Several natural gas pipeline companies gave updates this week on the operational status of facilities that were severely damaged by Gulf Coast hurricanes this past summer. According to the Energy Information Administration’s (EIA, www.eia.doe.gov) weekly energy report, Tennessee Gas Pipeline (www.tennesseeadvantage.com) announced that it was notified by BP America (www.bp.com) that it does not plan to resume operation of the Grand Chenier gas processing plant, located in southwestern Louisiana. The plant had an operating capacity of 600 million cubic feet (MMcf) per day. Tennessee reported that about 135,000 dekatherms (Dth) per day can be delivered temporarily through an interconnect at the Targa Seahawk pipeline system and processed at the Lowry gas processing plant. Tennessee also announced that the Yscloskey processing plant is currently operating at a capacity of 600 MMcf per day, which is a utilization rate of about one-third of capacity. Meanwhile, Gulf South Pipeline Company (www.gulfsouthpl.com) announced this week that three more locations in Louisiana are operational after sustaining damage from the hurricanes. One other Gulf South facility had been previously verified as operational and one remains offline. Tennessee Gas Pipeline announced that current shut-in production on its 500 and 800 lines as a result of damage from hurricanes Katrina and Rita totals about 350,000 Dth/d. About 100,000 Dth/d is offline, owing to pipeline damage and 250,000 Dth/d is shut in owing to third-party damage. Lastly, according to a Feb. 1 update from the Louisiana Department of Natural Resources (dnr.louisiana.gov), only 19 of the 55 intrastate pipeline operators in Louisiana have reopened at full or close to full capacity following the hurricane. Sixteen operators have experienced partial system shut-ins or flow, and 20 remain shut-in.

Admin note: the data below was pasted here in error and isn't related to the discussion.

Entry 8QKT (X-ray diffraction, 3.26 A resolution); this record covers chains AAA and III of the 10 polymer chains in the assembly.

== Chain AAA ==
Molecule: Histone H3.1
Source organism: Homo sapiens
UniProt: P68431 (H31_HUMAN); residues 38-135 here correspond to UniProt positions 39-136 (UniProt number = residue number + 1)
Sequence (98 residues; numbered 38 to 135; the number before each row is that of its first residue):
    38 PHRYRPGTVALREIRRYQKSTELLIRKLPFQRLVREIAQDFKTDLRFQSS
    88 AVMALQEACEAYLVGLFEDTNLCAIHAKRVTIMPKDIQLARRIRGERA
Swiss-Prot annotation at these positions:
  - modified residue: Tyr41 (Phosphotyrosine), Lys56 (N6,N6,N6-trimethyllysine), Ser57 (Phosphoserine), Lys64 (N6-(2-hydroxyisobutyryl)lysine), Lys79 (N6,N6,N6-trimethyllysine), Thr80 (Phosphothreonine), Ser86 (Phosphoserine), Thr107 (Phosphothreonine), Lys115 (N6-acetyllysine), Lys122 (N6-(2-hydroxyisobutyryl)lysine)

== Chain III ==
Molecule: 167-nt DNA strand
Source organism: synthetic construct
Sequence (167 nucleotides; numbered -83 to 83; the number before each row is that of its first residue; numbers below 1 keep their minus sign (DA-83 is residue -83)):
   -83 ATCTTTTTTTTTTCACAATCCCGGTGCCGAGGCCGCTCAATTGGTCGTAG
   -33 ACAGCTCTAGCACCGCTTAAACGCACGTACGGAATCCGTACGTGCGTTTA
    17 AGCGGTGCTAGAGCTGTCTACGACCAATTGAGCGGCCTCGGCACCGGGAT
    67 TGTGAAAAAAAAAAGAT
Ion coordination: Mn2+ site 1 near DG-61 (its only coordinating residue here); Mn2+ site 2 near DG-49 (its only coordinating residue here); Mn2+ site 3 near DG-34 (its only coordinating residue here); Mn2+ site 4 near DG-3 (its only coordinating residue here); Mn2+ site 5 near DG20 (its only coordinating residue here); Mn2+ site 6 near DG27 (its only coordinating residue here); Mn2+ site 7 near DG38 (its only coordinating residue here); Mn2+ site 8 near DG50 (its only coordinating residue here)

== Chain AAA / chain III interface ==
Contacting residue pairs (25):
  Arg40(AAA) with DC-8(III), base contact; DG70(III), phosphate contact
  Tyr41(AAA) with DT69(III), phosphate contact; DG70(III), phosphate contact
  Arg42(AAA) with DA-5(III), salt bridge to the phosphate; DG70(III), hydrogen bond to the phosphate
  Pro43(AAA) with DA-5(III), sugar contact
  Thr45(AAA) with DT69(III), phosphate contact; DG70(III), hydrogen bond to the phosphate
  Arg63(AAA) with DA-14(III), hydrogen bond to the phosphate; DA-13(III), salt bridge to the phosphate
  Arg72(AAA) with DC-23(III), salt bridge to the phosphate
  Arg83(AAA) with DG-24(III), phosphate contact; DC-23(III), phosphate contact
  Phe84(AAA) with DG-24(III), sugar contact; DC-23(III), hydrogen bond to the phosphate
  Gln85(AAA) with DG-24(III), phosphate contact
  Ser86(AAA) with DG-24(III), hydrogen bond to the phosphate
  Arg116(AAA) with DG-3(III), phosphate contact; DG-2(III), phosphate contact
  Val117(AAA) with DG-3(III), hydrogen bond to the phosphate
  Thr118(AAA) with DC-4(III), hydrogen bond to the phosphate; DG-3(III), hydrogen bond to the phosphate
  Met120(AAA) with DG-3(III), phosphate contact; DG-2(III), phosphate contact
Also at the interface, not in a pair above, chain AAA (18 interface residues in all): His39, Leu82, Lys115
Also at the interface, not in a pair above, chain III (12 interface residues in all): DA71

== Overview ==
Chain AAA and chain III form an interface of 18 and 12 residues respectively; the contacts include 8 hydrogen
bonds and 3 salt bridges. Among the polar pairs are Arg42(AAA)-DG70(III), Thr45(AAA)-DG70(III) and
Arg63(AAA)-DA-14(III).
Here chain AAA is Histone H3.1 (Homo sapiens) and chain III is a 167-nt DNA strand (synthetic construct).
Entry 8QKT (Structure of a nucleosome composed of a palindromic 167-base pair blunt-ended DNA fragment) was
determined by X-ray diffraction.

The number of rigs drilling for natural gas increased to 1,247 for the week ending Jan. 27, according to Baker-Hughes Incorporated (www.bakerhughes.com). The number of natural gas rigs is about 17 percent greater than last year at this time, and about 44 percent higher than the five-year average for the report week. The share of natural gas rigs drilling was about 84 percent of the total gas and oil-rig count for the report week. While the number of rigs drilling in the United States as a whole is almost 4 percent higher than it was in mid-August; the number of rigs drilling in the Gulf of Mexico has decreased by 30 percent during the same time. According to the EAI’s latest report, the number of rigs drilling in the Gulf of Mexico during the week was 69, the lowest number since the 68 rigs drilling in mid-1993. Since before the hurricanes, the number of natural gas rigs drilling in the Gulf of Mexico has decreased 60 percent, while the number of oil rigs drilling in the Gulf has almost doubled. As a result, the natural gas rigs share of total rigs drilling decreased to 46 percent for the report week from 81 percent in mid-August. The emphasis on oil drilling in the Gulf reflects better economic returns for crude oil compared with domestic natural gas prospects amid the lingering infrastructure problems in the region.